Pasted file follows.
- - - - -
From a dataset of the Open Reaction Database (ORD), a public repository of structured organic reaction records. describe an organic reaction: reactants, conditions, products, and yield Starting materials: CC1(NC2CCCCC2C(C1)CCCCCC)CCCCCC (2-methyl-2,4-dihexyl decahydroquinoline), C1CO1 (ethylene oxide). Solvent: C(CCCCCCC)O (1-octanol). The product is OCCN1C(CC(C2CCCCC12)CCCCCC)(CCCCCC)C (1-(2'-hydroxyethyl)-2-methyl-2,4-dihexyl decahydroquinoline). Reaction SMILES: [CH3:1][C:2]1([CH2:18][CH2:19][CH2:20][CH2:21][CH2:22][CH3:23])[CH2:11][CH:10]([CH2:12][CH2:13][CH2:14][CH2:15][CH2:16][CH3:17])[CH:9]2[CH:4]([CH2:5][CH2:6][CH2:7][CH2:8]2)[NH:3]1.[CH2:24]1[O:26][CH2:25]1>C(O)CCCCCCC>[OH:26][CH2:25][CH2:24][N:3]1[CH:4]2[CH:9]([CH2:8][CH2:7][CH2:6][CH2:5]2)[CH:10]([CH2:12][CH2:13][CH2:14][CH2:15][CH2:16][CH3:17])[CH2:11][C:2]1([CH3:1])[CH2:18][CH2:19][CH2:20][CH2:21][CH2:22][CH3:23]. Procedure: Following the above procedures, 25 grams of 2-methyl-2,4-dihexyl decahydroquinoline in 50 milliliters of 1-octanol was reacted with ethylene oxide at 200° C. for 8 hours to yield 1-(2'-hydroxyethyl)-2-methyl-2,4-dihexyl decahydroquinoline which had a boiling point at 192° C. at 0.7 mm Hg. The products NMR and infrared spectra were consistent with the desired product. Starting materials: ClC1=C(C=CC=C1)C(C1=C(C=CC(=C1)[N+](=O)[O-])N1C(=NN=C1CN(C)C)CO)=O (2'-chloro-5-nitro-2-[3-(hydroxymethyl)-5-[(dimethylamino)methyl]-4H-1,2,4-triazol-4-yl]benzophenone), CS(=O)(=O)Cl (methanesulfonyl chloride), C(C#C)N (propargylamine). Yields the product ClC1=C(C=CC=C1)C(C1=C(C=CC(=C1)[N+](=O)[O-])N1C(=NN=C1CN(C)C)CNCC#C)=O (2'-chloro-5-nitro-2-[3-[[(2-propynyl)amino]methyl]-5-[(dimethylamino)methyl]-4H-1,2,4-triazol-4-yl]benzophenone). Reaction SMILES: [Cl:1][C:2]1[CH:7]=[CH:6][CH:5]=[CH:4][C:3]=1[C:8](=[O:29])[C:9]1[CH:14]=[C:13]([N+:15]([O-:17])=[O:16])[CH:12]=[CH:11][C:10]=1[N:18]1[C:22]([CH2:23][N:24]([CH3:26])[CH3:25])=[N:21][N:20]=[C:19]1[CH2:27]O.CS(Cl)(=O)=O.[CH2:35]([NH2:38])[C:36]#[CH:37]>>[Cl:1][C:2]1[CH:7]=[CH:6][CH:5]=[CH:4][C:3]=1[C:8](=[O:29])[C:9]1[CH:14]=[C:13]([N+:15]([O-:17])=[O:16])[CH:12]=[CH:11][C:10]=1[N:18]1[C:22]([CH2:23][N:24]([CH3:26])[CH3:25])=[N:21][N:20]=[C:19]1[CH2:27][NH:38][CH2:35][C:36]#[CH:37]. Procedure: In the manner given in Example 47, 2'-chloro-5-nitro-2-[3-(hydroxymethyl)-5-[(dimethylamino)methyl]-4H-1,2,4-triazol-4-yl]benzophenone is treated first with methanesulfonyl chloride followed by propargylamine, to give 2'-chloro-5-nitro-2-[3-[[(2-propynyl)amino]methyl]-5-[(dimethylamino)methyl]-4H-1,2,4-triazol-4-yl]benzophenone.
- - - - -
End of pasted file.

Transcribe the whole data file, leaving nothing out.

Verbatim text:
From a dataset of the Open Reaction Database (ORD), a public repository of structured organic reaction records. describe an organic reaction: reactants, conditions, products, and yield Starting materials: CC1(NC2CCCCC2C(C1)CCCCCC)CCCCCC (2-methyl-2,4-dihexyl decahydroquinoline), C1CO1 (ethylene oxide). Solvent: C(CCCCCCC)O (1-octanol). The product is OCCN1C(CC(C2CCCCC12)CCCCCC)(CCCCCC)C (1-(2'-hydroxyethyl)-2-methyl-2,4-dihexyl decahydroquinoline). Reaction SMILES: [CH3:1][C:2]1([CH2:18][CH2:19][CH2:20][CH2:21][CH2:22][CH3:23])[CH2:11][CH:10]([CH2:12][CH2:13][CH2:14][CH2:15][CH2:16][CH3:17])[CH:9]2[CH:4]([CH2:5][CH2:6][CH2:7][CH2:8]2)[NH:3]1.[CH2:24]1[O:26][CH2:25]1>C(O)CCCCCCC>[OH:26][CH2:25][CH2:24][N:3]1[CH:4]2[CH:9]([CH2:8][CH2:7][CH2:6][CH2:5]2)[CH:10]([CH2:12][CH2:13][CH2:14][CH2:15][CH2:16][CH3:17])[CH2:11][C:2]1([CH3:1])[CH2:18][CH2:19][CH2:20][CH2:21][CH2:22][CH3:23]. Procedure: Following the above procedures, 25 grams of 2-methyl-2,4-dihexyl decahydroquinoline in 50 milliliters of 1-octanol was reacted with ethylene oxide at 200° C. for 8 hours to yield 1-(2'-hydroxyethyl)-2-methyl-2,4-dihexyl decahydroquinoline which had a boiling point at 192° C. at 0.7 mm Hg. The products NMR and infrared spectra were consistent with the desired product. Starting materials: ClC1=C(C=CC=C1)C(C1=C(C=CC(=C1)[N+](=O)[O-])N1C(=NN=C1CN(C)C)CO)=O (2'-chloro-5-nitro-2-[3-(hydroxymethyl)-5-[(dimethylamino)methyl]-4H-1,2,4-triazol-4-yl]benzophenone), CS(=O)(=O)Cl (methanesulfonyl chloride), C(C#C)N (propargylamine). Yields the product ClC1=C(C=CC=C1)C(C1=C(C=CC(=C1)[N+](=O)[O-])N1C(=NN=C1CN(C)C)CNCC#C)=O (2'-chloro-5-nitro-2-[3-[[(2-propynyl)amino]methyl]-5-[(dimethylamino)methyl]-4H-1,2,4-triazol-4-yl]benzophenone). Reaction SMILES: [Cl:1][C:2]1[CH:7]=[CH:6][CH:5]=[CH:4][C:3]=1[C:8](=[O:29])[C:9]1[CH:14]=[C:13]([N+:15]([O-:17])=[O:16])[CH:12]=[CH:11][C:10]=1[N:18]1[C:22]([CH2:23][N:24]([CH3:26])[CH3:25])=[N:21][N:20]=[C:19]1[CH2:27]O.CS(Cl)(=O)=O.[CH2:35]([NH2:38])[C:36]#[CH:37]>>[Cl:1][C:2]1[CH:7]=[CH:6][CH:5]=[CH:4][C:3]=1[C:8](=[O:29])[C:9]1[CH:14]=[C:13]([N+:15]([O-:17])=[O:16])[CH:12]=[CH:11][C:10]=1[N:18]1[C:22]([CH2:23][N:24]([CH3:26])[CH3:25])=[N:21][N:20]=[C:19]1[CH2:27][NH:38][CH2:35][C:36]#[CH:37]. Procedure: In the manner given in Example 47, 2'-chloro-5-nitro-2-[3-(hydroxymethyl)-5-[(dimethylamino)methyl]-4H-1,2,4-triazol-4-yl]benzophenone is treated first with methanesulfonyl chloride followed by propargylamine, to give 2'-chloro-5-nitro-2-[3-[[(2-propynyl)amino]methyl]-5-[(dimethylamino)methyl]-4H-1,2,4-triazol-4-yl]benzophenone.